TERRY’S PICKY PALATE / Eating with Chef John Correa at Cafe Sole on Southard Street
BY TERRY SCHMIDA
Q: What could be better than being paid to review the food at Cafe Sole, one of Key West’s top-rated restaurants?
A: Being paid to dine at said eatery, as a personal guest of owner/chef John Correa, and getting the skinny on what goes into some of his most popular dishes – and even on how to eat them properly.
“Sorry I’m late,” Correa said, sliding into the seat next to mine. “I had to help a friend of mine pack for Burning Man!”
Correa is one of Key West’s culinary treasures; A larger-than-life lover of food; a boulevardier who greets each guest personally, shares a laugh or two with them during their meal, and always makes sure to see them off afterward, like they’re old friends (which many of them are) who have just been guests in his own home.
He’s lived all over the world, and developed his love for the cuisine of the South of France while living and studying there in the late ’80s-early ’90s.
We hadn’t spoken in a while and it was great to break bread with him once again – or in this case, pita points. The dish in question was the Saganaki appetizer, the famed “flaming cheese,” ignited with Cognac.
“First of all, squeeze some lime on it,” Correa urged me. “Then, what I like to do is get lots of olive oil on the pita, then add a piece of the Halloumi (imported Greek cheese,) and afterward, take a bite of the caper . . . Good, huh?”
Delicious, actually. The cheese was delightfully salty, and the quality of the appetizer’s other ingredients came right through.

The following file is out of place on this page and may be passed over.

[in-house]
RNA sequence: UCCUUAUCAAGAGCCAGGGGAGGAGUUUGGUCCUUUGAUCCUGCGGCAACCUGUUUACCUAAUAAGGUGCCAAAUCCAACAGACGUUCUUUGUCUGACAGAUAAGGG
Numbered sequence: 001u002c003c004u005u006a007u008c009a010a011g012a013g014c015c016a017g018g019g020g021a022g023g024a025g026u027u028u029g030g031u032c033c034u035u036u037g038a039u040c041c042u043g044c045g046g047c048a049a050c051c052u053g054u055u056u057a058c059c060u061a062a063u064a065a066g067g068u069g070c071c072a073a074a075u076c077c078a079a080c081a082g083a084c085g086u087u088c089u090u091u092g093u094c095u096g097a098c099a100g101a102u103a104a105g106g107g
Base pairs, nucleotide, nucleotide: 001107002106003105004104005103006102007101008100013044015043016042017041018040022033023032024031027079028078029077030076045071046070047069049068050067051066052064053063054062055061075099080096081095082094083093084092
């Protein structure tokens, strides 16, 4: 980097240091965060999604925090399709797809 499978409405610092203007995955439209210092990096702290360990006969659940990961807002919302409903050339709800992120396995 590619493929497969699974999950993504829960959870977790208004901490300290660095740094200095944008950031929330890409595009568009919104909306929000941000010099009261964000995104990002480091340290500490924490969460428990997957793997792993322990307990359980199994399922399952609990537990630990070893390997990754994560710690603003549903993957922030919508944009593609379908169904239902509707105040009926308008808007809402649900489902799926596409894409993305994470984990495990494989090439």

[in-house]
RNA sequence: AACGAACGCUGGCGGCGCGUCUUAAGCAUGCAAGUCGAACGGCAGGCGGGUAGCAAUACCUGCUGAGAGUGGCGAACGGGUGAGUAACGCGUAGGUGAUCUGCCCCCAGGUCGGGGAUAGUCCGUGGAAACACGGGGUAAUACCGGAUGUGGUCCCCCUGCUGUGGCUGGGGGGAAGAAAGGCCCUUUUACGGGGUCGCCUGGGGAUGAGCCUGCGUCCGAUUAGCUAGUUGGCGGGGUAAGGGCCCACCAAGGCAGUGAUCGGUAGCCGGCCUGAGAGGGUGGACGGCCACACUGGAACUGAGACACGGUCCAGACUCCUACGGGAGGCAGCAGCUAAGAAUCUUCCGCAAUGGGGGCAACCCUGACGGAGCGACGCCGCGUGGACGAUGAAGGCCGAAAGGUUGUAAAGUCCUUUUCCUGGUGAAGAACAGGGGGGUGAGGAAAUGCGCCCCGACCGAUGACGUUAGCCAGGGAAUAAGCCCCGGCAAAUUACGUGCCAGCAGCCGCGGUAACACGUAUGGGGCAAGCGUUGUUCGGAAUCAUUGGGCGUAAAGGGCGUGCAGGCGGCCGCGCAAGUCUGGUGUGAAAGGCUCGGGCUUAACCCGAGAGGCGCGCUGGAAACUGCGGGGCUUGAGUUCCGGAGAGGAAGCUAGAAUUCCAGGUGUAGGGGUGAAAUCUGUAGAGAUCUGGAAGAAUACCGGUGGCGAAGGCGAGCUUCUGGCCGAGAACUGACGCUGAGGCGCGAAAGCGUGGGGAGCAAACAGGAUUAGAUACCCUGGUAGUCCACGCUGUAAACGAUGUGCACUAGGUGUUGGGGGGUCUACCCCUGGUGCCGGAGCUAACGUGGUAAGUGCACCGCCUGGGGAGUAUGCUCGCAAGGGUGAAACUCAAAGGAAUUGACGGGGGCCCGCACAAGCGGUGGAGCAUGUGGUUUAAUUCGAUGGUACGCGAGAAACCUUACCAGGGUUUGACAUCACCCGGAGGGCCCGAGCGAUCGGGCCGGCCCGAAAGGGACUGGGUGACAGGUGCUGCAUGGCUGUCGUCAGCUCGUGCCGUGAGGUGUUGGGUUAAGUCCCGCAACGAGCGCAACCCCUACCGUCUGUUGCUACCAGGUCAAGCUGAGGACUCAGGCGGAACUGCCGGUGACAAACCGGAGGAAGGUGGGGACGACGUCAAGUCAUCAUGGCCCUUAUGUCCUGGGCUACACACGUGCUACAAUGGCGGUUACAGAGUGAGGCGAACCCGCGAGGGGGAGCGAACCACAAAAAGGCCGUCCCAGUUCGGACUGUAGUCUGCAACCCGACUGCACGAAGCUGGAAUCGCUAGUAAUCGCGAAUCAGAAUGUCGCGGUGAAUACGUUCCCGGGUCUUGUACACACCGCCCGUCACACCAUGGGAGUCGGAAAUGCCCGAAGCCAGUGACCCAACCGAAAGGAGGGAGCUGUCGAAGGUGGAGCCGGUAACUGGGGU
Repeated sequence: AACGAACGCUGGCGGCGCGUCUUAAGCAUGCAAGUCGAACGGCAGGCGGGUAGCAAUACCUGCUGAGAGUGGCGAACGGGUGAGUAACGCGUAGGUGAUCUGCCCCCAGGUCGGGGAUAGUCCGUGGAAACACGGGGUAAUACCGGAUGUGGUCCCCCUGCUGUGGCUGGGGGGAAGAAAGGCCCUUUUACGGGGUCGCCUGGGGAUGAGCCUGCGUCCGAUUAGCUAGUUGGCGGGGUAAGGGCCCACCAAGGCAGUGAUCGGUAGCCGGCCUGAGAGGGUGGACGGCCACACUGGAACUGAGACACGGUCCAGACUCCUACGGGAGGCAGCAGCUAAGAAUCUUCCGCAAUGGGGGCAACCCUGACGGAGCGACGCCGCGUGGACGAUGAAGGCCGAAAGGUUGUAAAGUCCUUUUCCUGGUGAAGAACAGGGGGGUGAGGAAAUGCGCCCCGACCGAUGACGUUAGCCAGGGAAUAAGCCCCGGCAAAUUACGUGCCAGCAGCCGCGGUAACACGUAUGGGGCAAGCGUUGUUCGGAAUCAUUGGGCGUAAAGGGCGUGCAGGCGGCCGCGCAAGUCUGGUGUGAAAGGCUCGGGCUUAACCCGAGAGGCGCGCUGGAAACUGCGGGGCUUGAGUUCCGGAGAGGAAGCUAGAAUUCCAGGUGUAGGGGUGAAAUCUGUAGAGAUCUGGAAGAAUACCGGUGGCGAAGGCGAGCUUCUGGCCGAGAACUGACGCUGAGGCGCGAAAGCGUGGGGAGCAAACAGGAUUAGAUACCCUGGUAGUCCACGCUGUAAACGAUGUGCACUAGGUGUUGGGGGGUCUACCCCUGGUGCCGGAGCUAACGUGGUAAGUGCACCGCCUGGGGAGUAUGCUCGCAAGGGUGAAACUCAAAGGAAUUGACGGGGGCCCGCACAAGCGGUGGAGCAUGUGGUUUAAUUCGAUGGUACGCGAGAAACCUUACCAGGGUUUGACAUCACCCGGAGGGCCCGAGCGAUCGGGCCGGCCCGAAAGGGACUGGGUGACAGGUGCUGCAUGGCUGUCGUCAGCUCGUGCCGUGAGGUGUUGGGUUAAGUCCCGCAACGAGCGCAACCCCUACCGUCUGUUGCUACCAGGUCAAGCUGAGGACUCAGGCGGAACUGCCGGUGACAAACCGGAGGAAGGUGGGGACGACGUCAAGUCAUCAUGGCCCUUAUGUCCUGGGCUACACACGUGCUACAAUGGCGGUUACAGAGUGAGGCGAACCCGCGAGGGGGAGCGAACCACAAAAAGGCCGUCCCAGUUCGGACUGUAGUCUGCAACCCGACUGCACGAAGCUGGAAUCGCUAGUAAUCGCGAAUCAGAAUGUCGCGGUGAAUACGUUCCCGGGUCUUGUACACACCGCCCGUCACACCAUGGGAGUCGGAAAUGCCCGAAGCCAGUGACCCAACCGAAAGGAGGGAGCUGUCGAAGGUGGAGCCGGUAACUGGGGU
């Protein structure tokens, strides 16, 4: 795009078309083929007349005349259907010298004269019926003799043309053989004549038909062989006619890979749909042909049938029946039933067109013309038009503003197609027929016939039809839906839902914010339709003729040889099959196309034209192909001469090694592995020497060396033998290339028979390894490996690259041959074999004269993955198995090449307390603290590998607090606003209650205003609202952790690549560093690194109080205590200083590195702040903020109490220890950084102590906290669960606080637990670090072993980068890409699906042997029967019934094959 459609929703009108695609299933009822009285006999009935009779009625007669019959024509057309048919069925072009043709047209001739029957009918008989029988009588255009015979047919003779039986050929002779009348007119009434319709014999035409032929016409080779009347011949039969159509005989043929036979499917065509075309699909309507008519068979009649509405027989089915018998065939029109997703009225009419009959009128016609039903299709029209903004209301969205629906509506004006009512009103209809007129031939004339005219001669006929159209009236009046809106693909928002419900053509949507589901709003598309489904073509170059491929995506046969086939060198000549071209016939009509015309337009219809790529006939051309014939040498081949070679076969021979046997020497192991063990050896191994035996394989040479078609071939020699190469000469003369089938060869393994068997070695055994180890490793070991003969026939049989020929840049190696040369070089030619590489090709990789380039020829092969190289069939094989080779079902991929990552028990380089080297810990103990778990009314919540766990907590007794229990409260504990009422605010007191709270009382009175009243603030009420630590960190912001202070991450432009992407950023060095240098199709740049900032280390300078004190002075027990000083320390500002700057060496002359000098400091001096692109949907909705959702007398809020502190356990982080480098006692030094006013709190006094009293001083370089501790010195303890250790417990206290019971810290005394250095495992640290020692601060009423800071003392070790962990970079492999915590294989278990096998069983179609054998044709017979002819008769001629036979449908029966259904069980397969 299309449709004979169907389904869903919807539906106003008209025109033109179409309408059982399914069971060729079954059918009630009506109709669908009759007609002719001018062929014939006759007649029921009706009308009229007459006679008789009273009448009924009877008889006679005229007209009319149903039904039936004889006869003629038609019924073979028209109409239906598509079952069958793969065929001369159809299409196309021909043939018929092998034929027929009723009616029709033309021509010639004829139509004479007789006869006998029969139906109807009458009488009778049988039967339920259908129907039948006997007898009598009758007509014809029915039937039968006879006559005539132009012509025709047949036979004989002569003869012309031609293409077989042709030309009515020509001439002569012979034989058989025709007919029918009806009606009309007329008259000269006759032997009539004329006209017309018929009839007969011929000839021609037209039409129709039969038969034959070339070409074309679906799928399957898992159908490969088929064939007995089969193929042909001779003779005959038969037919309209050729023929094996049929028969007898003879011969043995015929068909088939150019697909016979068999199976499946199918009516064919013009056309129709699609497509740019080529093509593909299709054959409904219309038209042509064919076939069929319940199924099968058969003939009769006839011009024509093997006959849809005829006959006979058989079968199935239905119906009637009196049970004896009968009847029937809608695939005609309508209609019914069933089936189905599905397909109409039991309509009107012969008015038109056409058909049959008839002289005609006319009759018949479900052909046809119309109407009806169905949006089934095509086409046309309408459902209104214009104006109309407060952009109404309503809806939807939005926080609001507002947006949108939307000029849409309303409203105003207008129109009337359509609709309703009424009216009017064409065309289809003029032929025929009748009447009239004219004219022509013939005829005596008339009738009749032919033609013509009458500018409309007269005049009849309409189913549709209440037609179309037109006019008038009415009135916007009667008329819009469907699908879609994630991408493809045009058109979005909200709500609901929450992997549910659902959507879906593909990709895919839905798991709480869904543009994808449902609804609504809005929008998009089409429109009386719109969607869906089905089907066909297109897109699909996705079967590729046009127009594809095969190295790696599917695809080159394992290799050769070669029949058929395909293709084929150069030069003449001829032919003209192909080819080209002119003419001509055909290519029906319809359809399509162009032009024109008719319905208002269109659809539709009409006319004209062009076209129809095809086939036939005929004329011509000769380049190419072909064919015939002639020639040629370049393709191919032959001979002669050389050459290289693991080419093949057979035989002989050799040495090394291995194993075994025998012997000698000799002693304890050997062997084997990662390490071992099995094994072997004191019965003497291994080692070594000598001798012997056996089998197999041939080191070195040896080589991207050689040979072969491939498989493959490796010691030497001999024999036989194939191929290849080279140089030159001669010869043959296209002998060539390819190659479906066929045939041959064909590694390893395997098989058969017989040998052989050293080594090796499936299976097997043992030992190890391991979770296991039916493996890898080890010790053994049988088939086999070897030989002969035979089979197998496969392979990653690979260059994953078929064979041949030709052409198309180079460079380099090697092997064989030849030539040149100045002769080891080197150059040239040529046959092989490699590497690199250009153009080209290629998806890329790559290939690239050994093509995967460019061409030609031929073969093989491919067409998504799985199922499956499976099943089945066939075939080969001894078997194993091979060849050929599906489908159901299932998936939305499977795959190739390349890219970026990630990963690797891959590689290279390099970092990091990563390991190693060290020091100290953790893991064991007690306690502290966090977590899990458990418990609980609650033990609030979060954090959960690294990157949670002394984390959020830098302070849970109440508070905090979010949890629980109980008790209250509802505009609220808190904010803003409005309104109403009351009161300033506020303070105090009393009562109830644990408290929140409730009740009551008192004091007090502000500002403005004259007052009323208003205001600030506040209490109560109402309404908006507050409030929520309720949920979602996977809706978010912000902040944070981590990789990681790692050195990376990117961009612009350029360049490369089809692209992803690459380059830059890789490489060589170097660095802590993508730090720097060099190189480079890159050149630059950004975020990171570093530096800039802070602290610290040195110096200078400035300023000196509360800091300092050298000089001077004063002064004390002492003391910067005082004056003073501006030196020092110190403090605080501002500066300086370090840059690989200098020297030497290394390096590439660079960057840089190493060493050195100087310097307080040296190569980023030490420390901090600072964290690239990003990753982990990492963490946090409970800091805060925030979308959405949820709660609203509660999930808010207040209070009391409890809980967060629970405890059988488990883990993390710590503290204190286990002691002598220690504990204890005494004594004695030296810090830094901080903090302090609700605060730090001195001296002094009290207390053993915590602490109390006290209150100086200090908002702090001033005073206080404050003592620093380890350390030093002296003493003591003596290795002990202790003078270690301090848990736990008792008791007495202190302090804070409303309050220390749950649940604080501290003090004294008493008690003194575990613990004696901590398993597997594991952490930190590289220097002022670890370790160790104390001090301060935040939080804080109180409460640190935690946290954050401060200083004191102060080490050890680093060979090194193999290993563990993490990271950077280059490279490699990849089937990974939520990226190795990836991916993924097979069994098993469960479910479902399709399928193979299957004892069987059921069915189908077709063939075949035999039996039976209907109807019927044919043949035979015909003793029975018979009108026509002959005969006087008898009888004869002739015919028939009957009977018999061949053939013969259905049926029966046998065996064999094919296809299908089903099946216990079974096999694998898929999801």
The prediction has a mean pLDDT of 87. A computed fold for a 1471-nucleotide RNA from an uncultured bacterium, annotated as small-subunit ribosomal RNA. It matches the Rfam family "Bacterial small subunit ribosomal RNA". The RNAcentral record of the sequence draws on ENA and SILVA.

Next came the Tuna Tartare, with local yellowfin tuna, homemade soy, Sriracha, and avocado slices, which Correa deftly blended together on the plate.
“It’s got that full flavor that I like,” he said. “Big and bold.”
And, for the piece de resistance, there was Conch Carpaccio, Correa’s signature appetizer. This was a scintillating blend of sweet Bahamian conch, thinly sliced, and sprinkled with Asiago cheese, finely diced red bell peppers and red onion, served with virgin olive oil, and Key lime juice.
I’ve never had conch quite like it before, and apparently it’s pretty popular with people who remember the heyday of this giant sea mollusk in the Keys.
“This is the way people used to eat it here,” Correa said. “We get a lot of old Key Westers in here who remember what it was like back then.
“It’s very fresh, delicate and tender,” he added, “what you always thought Conch should taste like. Good, fresh food, and we make everything we can ourselves, our sauces, desserts, everything.”
I drank sparkling water with my meal, but for those who imbibe, Cafe Sole has a great selection of beer and wine to suit any of of the gourmet offerings on the menu.
As our meal was winding down, several late-night customers were making their way to the door, when Correa intercepted them. After inquiring about the quality of their meal, he shared jokes and anecdotes with them, and made it plain how much he’d enjoy seeing them again at his restaurant.
It’s John Correa’s way, at Cafe Sole . . . pop in for a bite, or a full meal; it’ll make your day!
Cafe Sole is located at 1029 Southard St., and is open from 5 to 10 p.m. seven days.
Credit cards are accepted.
For reservations, or more information, call 305-294-0230, or visit www.cafesole.com